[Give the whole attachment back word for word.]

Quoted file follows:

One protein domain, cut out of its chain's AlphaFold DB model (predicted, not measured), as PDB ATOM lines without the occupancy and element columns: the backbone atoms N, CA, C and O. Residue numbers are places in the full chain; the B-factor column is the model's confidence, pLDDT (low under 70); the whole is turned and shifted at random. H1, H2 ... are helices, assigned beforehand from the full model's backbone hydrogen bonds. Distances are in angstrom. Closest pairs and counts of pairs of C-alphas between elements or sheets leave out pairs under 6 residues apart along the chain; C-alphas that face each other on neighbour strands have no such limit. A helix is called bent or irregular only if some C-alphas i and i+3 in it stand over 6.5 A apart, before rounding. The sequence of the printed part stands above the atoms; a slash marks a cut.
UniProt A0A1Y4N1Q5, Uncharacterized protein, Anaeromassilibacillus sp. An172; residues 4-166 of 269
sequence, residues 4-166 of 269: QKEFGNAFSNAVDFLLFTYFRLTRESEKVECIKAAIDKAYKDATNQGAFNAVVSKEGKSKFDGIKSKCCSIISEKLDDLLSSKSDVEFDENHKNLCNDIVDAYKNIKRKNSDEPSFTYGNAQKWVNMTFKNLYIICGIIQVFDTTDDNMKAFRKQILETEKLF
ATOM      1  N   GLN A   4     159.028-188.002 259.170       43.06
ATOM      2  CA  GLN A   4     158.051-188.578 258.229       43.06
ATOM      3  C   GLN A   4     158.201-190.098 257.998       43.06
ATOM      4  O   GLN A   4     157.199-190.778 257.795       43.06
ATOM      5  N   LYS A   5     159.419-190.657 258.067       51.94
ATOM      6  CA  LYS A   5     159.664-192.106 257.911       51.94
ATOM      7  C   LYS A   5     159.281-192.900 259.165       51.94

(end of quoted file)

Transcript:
One protein domain, cut out of its chain's AlphaFold DB model (predicted, not measured), as PDB ATOM lines without the occupancy and element columns: the backbone atoms N, CA, C and O. Residue numbers are places in the full chain; the B-factor column is the model's confidence, pLDDT (low under 70); the whole is turned and shifted at random. H1, H2 ... are helices, assigned beforehand from the full model's backbone hydrogen bonds. Distances are in angstrom. Closest pairs and counts of pairs of C-alphas between elements or sheets leave out pairs under 6 residues apart along the chain; C-alphas that face each other on neighbour strands have no such limit. A helix is called bent or irregular only if some C-alphas i and i+3 in it stand over 6.5 A apart, before rounding. The sequence of the printed part stands above the atoms; a slash marks a cut.
UniProt A0A1Y4N1Q5, Uncharacterized protein, Anaeromassilibacillus sp. An172; residues 4-166 of 269
sequence, residues 4-166 of 269: QKEFGNAFSNAVDFLLFTYFRLTRESEKVECIKAAIDKAYKDATNQGAFNAVVSKEGKSKFDGIKSKCCSIISEKLDDLLSSKSDVEFDENHKNLCNDIVDAYKNIKRKNSDEPSFTYGNAQKWVNMTFKNLYIICGIIQVFDTTDDNMKAFRKQILETEKLF
ATOM      1  N   GLN A   4     159.028-188.002 259.170       43.06
ATOM      2  CA  GLN A   4     158.051-188.578 258.229       43.06
ATOM      3  C   GLN A   4     158.201-190.098 257.998       43.06
ATOM      4  O   GLN A   4     157.199-190.778 257.795       43.06
ATOM      5  N   LYS A   5     159.419-190.657 258.067       51.94
ATOM      6  CA  LYS A   5     159.664-192.106 257.911       51.94
ATOM      7  C   LYS A   5     159.281-192.900 259.165       51.94